I'm a civil engineer you insensitive clod! I have no idea why you singled out that profession as an example, but I laughed. Fortunately, I too see myself as a renaissance man, with a wide variety of interests and a passion for learning in general. Unfortunately, this can be a hindrance because it delays my progress in developing technical skills in this field. While I "waste" countless hours delving into philosophy and history, for example, I watch as my peers advance their careers and net worth, leaving me "behind". I like to envision a future in which my hard work at becoming a generalist pays off. As others have pointed out in this thread, it can be downright difficult to get a job when employers place such emphasis on your academic credentials and years of experience doing x, where x is the specific task they want you, a specialist, for. I sacrifice the opportunity to specialize and thus make myself more attractive to these employers by being a generalist.
With only a resume/CV or even an interview it's difficult to convey that you're really worth it with your broader knowledge base. For a lot of jobs I'm probably not worth it for the employer if all they want is a specialist-drone who won't rock the status quo with any radical ideas. Right now I'm hoping some cronyism works out for me to get started and gain some relevant experience, because all that philosophy and history sure isn't helping me get a job right now.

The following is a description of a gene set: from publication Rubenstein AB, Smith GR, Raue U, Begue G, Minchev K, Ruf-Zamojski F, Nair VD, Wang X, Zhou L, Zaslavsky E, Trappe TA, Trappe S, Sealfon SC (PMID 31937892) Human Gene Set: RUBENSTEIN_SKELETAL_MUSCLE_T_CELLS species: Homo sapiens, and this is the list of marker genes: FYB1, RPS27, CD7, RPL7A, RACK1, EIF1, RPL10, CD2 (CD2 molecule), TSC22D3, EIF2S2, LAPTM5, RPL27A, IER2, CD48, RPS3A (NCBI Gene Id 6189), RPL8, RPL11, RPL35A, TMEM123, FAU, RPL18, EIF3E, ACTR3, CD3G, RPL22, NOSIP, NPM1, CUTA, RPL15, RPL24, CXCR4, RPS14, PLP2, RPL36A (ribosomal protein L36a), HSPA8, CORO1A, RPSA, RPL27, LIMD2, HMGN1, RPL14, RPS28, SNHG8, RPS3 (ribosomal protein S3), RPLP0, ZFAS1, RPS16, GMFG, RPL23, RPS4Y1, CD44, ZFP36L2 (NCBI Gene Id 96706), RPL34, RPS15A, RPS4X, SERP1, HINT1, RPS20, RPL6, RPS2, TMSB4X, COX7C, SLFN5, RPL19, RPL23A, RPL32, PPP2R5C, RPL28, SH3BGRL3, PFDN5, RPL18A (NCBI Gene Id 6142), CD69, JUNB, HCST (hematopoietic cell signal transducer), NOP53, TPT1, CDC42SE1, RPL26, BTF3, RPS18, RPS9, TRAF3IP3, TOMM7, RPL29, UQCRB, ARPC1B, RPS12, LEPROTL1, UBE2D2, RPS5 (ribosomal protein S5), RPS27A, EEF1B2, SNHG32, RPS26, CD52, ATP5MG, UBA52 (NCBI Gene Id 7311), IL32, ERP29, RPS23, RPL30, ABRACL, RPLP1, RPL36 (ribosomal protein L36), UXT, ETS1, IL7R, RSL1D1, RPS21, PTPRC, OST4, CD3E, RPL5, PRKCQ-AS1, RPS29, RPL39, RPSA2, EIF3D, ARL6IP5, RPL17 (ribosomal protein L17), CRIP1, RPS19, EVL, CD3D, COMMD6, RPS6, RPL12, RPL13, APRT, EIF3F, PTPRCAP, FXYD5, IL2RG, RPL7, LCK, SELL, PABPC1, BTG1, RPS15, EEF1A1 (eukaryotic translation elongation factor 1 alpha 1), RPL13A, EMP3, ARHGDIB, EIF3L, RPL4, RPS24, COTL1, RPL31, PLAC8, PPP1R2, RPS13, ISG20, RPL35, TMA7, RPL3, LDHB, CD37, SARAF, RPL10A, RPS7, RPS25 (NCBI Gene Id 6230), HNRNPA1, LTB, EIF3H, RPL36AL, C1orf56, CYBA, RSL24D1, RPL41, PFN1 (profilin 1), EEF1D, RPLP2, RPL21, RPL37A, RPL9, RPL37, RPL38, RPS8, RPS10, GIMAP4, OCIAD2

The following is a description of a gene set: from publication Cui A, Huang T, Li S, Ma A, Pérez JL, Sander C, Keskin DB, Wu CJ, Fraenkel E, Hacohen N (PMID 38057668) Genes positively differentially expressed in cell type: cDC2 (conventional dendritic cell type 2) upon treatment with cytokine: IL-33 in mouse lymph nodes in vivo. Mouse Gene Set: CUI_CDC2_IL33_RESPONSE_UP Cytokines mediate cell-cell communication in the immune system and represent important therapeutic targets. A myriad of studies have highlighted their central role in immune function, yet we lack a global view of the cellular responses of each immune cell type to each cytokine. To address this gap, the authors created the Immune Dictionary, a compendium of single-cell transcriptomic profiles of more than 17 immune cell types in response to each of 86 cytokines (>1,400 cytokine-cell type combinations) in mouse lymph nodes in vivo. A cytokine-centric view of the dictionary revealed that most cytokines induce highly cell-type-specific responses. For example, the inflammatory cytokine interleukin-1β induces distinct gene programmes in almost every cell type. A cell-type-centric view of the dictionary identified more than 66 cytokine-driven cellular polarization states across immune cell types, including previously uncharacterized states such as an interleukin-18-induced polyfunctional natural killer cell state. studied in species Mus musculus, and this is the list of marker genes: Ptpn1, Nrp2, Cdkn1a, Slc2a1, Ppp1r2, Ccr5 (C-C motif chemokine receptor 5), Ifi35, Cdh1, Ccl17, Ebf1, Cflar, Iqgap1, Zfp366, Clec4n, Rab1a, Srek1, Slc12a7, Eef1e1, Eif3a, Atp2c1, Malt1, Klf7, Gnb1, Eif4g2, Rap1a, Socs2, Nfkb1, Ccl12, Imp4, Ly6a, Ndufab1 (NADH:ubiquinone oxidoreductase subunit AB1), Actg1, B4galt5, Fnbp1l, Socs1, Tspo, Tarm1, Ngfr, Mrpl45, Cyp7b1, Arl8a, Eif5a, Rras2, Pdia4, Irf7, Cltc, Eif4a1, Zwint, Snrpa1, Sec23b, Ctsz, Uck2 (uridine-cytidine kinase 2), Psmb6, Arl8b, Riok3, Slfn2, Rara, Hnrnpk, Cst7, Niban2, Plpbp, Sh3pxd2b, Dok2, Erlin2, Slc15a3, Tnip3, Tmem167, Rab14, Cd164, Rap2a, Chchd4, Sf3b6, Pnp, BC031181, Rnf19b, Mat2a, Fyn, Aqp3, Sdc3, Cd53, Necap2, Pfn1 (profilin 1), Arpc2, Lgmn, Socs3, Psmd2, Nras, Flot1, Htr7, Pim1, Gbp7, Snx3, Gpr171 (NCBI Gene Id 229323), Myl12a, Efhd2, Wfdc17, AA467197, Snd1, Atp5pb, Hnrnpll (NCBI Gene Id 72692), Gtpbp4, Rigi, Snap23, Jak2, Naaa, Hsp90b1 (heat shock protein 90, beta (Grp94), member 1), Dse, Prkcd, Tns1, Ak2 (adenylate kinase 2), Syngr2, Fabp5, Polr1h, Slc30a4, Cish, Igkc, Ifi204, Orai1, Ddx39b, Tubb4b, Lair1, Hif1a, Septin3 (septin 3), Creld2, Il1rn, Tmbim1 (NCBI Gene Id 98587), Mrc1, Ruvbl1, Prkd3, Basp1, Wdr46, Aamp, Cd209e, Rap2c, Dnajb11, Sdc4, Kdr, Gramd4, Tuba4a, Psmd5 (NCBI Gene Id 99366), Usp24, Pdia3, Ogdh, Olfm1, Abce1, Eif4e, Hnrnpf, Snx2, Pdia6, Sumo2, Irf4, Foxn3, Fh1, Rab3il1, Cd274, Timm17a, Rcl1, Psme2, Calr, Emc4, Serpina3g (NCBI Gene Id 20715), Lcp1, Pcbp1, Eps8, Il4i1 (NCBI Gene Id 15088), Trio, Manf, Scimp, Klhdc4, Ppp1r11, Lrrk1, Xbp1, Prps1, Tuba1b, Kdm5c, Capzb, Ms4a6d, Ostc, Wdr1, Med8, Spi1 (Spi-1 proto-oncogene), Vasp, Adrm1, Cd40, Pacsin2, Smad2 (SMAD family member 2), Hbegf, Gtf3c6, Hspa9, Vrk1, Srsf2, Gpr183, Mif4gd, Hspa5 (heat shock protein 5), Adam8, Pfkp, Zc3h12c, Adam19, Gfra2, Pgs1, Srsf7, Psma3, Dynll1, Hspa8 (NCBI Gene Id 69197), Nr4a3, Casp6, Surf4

The more I think about it, the more I realize that the indeterminate skill set of the renaissance man, or the more politically correct renaissance person, makes them suited for work as administrators, managers, politicians, and military commanders. Maybe if I rack up 40 years of experience I can be an admiral, but it sure feels difficult starting as a graduate with nearly zero. Culture of entitlement taught me that Cadet Kirk gets to be Captain after saving Earth in Star Trek XI; I can't help but be a little disappointed! Sarcasm aside, I agree that being a specialist is boring for an entire career.